Maria Natasha Rajah
Cognitive neuroscience of aging, memory and sex/gender differences in dementia risk
Natasha Rajah completed her Ph.D. in 2003 at the University of Toronto and did her postdoctoral training as U.C. Berkeley. She joined the Department of Psychiatry, McGill University and the Douglas Hospital Research Centre in 2005. She has received the Canadian Institute of Health Research New Investigator award from the Institute of Aging (2007-2012), a Junior 2 Fonds de Research Quebec – Sante Research Scientist (2013-2016), and was named one of the Top 50 under 50 scientists by Québec Science in 2012.
Dr. Rajah's research interest is in the cognitive neuroscience of aging, memory and dementia prevention. Her lab uses a variety of neuroimaging methods, in conjunction with different analytic approaches (i.e. univariate, multivariate, variability and connectivity analysis) to understand how adults encode and retrieve episodic memories from a neural network perspective, and how healthy aging and risk-factors for Alzheimer’s Disease affect brain structure, function and episodic memory.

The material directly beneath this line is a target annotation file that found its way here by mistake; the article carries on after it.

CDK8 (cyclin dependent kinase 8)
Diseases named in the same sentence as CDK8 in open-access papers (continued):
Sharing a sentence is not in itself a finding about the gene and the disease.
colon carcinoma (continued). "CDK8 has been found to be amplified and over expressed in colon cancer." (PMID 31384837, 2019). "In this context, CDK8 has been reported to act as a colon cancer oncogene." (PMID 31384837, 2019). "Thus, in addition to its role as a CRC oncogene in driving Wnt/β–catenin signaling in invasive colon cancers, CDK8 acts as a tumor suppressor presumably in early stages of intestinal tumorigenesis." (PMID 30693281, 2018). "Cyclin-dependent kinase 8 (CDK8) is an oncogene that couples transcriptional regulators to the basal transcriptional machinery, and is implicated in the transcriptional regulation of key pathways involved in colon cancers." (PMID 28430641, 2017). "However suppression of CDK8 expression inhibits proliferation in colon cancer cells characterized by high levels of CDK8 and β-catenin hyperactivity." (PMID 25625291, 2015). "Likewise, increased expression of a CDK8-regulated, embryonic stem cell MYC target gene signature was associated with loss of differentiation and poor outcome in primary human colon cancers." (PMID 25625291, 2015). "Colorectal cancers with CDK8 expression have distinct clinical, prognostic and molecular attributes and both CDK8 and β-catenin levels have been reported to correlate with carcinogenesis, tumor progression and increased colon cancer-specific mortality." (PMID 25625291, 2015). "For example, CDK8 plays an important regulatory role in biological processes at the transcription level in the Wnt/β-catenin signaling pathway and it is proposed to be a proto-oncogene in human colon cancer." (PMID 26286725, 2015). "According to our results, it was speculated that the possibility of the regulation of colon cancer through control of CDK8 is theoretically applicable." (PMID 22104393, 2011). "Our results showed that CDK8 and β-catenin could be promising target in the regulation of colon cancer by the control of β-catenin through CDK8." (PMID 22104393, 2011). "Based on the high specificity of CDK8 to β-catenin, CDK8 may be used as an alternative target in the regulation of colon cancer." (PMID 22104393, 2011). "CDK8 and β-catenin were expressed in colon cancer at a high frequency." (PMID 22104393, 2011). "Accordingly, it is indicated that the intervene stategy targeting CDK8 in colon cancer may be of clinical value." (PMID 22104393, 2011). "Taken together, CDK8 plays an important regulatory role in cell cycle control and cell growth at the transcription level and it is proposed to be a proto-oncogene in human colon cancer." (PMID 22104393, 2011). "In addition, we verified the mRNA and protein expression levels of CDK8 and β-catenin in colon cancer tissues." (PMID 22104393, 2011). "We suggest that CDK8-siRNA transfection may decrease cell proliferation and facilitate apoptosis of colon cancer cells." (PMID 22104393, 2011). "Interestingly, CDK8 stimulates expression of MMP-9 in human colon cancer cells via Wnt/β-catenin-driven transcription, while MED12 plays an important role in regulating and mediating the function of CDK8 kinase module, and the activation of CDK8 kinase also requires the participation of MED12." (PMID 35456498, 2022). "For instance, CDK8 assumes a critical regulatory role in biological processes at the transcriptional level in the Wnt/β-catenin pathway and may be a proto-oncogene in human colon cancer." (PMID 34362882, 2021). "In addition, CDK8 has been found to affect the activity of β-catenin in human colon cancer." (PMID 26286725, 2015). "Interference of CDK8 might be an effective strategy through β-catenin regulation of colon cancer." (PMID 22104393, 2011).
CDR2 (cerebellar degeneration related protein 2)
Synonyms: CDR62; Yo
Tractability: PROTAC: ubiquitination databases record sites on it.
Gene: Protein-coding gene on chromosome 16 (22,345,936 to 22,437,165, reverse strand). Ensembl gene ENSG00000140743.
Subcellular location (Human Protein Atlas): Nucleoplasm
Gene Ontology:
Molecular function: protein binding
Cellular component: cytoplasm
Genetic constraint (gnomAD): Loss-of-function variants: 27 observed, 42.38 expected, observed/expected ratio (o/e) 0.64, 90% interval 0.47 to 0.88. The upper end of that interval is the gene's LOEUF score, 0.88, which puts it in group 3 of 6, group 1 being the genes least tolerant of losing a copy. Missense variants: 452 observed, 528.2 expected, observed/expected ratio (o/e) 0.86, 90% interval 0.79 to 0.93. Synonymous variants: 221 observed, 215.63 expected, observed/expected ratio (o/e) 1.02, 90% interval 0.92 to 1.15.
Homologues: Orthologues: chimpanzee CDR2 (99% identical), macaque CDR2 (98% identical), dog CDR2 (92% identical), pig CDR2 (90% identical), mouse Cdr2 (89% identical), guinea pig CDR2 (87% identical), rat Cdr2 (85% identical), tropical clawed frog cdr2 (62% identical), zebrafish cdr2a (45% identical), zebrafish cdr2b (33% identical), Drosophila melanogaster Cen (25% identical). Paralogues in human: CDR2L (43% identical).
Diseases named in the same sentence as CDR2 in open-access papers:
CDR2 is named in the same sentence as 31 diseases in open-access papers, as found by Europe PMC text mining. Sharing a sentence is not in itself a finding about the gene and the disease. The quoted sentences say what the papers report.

Her current research projects explore:
- The linear and non-liner effects of age on brain structure, function and memory, and the role of cognitive reserve and compensation on successful cognitive aging
- Sex differences in brain aging and memory; and the impact of menopausal transition on episodic memory and brain function in middle-aged women.
- How having specific genetic risk factors for late-onset AD (i.e. an apolipoprotein E e4 allele) interacts with the effect of sex and age on brain structure/function, memory, and other cognitive abilities.
Her ongoing research is funded by CIHR and NSERC.